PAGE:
In truth, the content was not always as mystic and enigmatic as one may imagine. The least so ones were always her favourite.

The magiphilologist hummed an old tune from her childhood as she charmed rice to boil and gathered ingredients in a mortar to brew some thunder tea. In her own head, she began compiling the list of tasks she would have to see to before leaving to Munku Sardyk. She would have to hire the caretaker in town again to look after Wàng Chén. Knocking at her front door startled her such that she nearly dropped the jar of pickled radishes she made last month. Briefly, she considered going to the door as she was, but her sense of modesty ultimately won out and she pulled on a woollen cardigan hanging next to the door before drawing it open.

Bare-faced and bare-footed, the woman stilled at her own threshold.

"Albie," Zi Shang said quietly, more recognition than greeting.
 #36314  by Albie Rees
His apparition caused a few snowflakes to rise and dance graciously before they fell back to their bed. Snow gift-wrapped the beautiful landscape and his footsteps left a trail of harmonized disruptions.

The bruise on his cheek had long healed, but the one on his ego had festered. He had not been beaten nor did he feel like he had lost, but Francis had caused a disruption that Albie had not quite been able to confine.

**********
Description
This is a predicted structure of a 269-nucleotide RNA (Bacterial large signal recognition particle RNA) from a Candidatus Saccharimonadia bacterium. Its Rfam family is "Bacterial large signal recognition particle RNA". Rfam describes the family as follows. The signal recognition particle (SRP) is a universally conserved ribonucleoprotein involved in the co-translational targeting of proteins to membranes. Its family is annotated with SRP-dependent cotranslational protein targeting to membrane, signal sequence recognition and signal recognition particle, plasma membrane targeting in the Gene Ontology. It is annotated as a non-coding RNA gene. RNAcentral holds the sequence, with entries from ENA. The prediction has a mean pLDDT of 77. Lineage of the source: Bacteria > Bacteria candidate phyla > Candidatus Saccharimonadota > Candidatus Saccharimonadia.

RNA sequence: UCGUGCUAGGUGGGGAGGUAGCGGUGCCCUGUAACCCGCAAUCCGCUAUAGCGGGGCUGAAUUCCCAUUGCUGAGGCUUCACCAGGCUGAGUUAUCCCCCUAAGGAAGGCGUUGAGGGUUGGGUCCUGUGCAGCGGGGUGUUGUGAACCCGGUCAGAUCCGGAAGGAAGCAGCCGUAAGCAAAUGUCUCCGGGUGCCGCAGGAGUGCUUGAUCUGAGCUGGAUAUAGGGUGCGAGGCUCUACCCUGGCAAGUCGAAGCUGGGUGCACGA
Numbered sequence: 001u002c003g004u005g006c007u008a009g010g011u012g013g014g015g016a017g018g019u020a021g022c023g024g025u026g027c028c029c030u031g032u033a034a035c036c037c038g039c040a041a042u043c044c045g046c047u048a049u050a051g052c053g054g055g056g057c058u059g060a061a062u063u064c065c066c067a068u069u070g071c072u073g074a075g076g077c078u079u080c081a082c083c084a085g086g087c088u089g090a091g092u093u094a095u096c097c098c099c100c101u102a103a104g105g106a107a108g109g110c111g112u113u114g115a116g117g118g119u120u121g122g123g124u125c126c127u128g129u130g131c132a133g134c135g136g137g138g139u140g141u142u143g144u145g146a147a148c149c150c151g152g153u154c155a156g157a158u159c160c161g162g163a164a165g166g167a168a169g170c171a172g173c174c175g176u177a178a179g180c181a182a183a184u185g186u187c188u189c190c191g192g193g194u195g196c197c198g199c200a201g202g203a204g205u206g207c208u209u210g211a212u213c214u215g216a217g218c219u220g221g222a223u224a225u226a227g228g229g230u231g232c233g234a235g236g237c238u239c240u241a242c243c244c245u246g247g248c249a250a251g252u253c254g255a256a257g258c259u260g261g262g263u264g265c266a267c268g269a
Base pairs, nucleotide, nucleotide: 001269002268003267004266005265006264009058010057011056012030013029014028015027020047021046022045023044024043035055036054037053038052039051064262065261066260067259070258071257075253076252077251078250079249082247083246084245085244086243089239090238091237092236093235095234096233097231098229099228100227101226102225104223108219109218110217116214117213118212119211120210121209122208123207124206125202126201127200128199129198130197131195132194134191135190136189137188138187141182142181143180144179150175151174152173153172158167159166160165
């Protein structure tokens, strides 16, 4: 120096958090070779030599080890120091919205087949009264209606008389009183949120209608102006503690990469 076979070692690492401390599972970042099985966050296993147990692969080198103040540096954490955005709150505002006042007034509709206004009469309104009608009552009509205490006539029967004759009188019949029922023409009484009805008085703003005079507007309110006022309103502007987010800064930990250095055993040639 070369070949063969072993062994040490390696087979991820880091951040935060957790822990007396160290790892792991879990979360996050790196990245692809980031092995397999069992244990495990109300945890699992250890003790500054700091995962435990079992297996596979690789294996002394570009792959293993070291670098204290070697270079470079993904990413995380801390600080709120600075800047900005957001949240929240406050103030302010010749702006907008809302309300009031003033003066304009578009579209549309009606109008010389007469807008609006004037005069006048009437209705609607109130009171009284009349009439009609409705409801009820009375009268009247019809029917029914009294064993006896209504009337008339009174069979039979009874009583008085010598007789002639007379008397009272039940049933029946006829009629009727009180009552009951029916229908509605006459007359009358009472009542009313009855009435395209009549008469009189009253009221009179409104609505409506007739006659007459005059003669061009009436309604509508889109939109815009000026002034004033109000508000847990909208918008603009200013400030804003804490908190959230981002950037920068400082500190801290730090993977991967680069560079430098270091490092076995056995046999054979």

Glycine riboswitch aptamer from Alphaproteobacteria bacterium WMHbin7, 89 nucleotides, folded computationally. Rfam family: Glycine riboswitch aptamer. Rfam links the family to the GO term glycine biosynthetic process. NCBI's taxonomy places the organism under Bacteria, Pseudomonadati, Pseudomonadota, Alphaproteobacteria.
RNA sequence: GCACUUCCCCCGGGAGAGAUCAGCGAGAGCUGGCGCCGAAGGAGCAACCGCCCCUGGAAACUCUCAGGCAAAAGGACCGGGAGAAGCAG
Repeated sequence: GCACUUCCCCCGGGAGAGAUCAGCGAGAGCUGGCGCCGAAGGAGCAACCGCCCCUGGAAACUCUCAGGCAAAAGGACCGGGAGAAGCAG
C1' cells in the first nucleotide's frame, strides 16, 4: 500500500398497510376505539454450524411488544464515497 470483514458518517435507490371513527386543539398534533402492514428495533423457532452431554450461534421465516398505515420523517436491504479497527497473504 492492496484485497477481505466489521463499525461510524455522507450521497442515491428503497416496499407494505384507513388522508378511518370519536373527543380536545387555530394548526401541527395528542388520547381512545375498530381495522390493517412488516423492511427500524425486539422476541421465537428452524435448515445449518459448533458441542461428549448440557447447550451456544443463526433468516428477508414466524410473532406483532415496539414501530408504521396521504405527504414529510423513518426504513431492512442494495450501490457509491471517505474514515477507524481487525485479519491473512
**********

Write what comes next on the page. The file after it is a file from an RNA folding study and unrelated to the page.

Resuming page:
Zi Shang had not left with Francis nor had he expected her to leave with him. He had in fact asked her to leave. What he had not expected had been the chasm, the incident had caused between them. Other than the cheques he sent her way, they had not interacted since then.

Today he was bringing her a different cheque. One he felt he needed to deliver in person.

It had not been long enough for him to blame memory for his surprise, but she did not look as he remembered her. He felt as though he was meeting a different version of her and he decided that was appropriate given that he was about to show him a different version of himself as well. "Bonjour," he enunciated confidently.